Ilhéstico, 30 years of Porta 33

We all know how hard life in the peripheries is. Particularly from a cultural point of view, when the periphery is about 900 km away, with the Atlantic in between. When a structure is able to maintain regular work for 30 years, even for periods without financial support, this is the fruit of hard work and love of art. Cecília Vieira de Freitas and Maurício Pestana Reis opened Porta 33 thirty years ago with artistic production as their main objective. With various educational activities, debates or artistic residencies and scholarships that nurture the flow of creators that come and go from Funchal, Porta 33 has already brought to Madeira artists such as Pedro Cabrita Reis, Fernanda Fragateiro or Julião Sarmento. And also younger artists, with an already emphatic work, such as Edgar Martins or Vasco Araújo. Their art collection is also admirable.

To celebrate its 30th anniversary, Porta 33 invites curator Miguel Von Hafe Pérez, with whom they have a long-standing connection. Inspired by Álvaro Lapa’s Campéstico, and based on the words island and domestic, he creates the concept of Ilhéstico – an inner vision of insularity. A dialogue-route was born encompassing 45 young Madeiran artists, whose artistic path has met Porta 33 somewhere in time (Vítor Magalhães, with an exhibition at the Cowork space, was the association’s first trainee collaborator) and several Funchal locations; museological spaces or simple cafés. Miguel Von Hafe Pérez says that “the great challenge was to adapt the artists to the proposed locations. To create something that makes sense and that was also a challenge for the artists themselves”.

Ilhéstico is an urban pedestrian route – attentive to the city and the unexpected element in this pre-established relationship. But also to the relationship that the spectator (in this case, the walker) establishes in each place with the different works. There are emphatic works and subtle interventions. Among the latter, we have the interventions of Dayana Lucas in Edifício Porfírio Marques and Livraria Esperança (which is already ironic in its original form, due to its size and organization in space). Martinho Mendes’ work for the Funchal City Hall building is also striking. We can see it from a distance through the tower’s window. Under the evening light, it resembles a lighthouse. We also have Roger Paulino’s large-format painting for Mercado dos Lavradores. On the market itself, we can also hear Pedro Pimenta’s disturbing double sound installation in the bathroom. Also, in the restrooms of Jardim Municipal, Sonja Camara creates watery sounds (and not only that) that uncover an idyllic and disturbing space.

We can also see works in specific spaces. Among them, the aforementioned Cowork, where, in addition to the conceptual and procedural work of Vítor Gonçalves, there is the reinvention of a story by Hugo Brazão and Cristiana de Sousa on the walls and floor of the patio. Or the various works at Museu Quinta das Cruzes: the reformulation of the toy house by Fátima Spínola, with cabbage stalks; the detailed drawings of Andreia Nóbrega’s walks; or the photographs of dysmorphic landscapes by André Sirgado.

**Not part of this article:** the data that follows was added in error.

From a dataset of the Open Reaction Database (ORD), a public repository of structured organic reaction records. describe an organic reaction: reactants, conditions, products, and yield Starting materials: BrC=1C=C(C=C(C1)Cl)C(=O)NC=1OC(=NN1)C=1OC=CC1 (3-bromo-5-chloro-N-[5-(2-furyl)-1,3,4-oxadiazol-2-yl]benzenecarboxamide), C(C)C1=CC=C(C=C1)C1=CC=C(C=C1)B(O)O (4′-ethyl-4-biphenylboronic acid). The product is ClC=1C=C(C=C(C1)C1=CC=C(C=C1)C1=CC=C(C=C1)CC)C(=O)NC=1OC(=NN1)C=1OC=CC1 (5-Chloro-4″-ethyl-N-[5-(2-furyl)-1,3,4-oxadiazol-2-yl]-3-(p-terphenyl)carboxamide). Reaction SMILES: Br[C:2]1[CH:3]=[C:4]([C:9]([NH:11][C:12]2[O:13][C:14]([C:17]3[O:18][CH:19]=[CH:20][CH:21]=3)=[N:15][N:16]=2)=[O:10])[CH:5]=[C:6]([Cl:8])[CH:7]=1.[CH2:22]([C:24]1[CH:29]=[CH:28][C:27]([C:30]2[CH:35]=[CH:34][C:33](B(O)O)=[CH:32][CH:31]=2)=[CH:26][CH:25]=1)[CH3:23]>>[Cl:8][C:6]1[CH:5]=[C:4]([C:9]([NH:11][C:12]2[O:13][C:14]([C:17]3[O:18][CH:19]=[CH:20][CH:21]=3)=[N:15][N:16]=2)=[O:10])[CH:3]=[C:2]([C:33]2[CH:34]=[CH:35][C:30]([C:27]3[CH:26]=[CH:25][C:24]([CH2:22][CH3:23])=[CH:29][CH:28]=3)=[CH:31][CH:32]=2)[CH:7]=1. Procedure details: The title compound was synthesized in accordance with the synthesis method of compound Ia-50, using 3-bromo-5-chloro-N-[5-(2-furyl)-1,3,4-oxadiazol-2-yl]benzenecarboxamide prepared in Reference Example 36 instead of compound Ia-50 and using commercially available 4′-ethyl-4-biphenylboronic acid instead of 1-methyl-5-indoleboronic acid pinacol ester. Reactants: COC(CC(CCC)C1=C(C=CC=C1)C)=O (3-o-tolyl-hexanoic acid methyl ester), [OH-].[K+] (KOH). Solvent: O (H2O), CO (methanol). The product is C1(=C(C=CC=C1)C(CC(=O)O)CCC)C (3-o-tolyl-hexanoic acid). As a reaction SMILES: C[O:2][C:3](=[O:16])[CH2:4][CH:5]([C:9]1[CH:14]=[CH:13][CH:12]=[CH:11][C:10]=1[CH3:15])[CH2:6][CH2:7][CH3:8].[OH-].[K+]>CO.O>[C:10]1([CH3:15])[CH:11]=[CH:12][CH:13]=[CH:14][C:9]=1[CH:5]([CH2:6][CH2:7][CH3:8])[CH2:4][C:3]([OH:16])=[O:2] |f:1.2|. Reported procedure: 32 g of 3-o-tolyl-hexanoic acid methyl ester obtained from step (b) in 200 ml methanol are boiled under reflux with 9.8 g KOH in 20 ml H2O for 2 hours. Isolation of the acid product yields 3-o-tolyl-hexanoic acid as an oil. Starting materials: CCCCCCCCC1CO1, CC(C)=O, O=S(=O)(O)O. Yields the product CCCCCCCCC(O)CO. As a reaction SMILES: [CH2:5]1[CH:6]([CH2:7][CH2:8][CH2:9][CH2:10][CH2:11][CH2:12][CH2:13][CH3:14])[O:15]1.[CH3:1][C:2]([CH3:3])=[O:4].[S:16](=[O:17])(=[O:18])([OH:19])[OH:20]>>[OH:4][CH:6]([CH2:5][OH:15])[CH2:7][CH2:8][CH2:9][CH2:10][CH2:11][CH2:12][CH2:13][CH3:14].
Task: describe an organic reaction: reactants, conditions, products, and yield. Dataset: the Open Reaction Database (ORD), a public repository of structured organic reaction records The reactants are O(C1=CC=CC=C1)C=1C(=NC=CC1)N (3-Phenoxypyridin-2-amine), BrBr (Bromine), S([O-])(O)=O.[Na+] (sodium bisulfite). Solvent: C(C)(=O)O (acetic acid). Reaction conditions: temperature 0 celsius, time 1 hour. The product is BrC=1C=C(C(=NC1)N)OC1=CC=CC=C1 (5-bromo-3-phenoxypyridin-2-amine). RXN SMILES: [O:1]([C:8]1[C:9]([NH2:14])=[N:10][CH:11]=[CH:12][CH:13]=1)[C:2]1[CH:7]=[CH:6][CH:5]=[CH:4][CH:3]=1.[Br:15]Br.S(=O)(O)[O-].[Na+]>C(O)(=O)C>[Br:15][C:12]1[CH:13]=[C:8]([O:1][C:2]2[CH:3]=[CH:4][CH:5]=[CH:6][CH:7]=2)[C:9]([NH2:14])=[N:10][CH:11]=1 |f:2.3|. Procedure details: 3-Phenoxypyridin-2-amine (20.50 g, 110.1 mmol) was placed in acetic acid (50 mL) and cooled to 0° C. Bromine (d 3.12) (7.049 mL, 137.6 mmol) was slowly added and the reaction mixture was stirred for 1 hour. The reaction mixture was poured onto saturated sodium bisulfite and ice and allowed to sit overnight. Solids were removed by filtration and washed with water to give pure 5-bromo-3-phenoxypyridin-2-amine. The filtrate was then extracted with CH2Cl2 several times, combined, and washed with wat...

At Casa Museu Frederico Freitas, the artists create dialogues with the permanent exhibition. Ricardo Barbeito takes the family stories of the house, which is also his own, and recreates these small moments, including the homemade recipe for biscuits and the biscuits themselves. Nuno Henrique, at Casa dos Azulejos, spreads glass mosaics set on sand from the beaches of the Madeira archipelago.

Fortaleza São João Baptista do Pico welcomes the conceptual work inspired by the island’s water deposits, through the hands of Duarte Ferreira, João de Almeida and Hélder Folgado. The latter also exhibits a contemplative piece at Capela da Nossa Senhora da Oliveira that questions the faith.

All these artists – most of them from the diaspora – address issues of insularity or present a perspective on the places where they are exhibited. This path converges in Porta 33, where we can contemplate other works by the same artists and some others – such as Hugo Olim, who builds a delirious narrative based on the subtitles of other films in 35mm.

This convergence at Porta 33 is like a way home, a walk towards comfort. It’s the recognition of an emotional relationship between Porta 33 and the various artists. The affectivity and complicity have naturally expanded to the curator. He considers that the works on Porta 33 are signs of what is happening in the city and hopes that “this rediscovery [of the city] is also a sign that art can create this shockwave”.

With a career in film production spanning more than 10 years, Bárbara Valentina has worked as production executive, producing and developing several documentary and fiction films for several production companies including David & Golias, Terratreme and Leopardo Films. She is now working as Head of Development and Production Manager at David & Golias as well as a postproduction coordinator at Walla Collective. She is also teacher at ETIC in the Film and Television Course of HND - Higher National Diploma. She started writing articles for different magazines in 2002. She wrote for Media XXI magazine and in 2003 she began her collaboration with Umbigo magazine. Besides Umbigo she wrote for Time Out Lisboa and is still writing as art critic for ArteCapital. In 2010 she completed a postgraduation in Art History.

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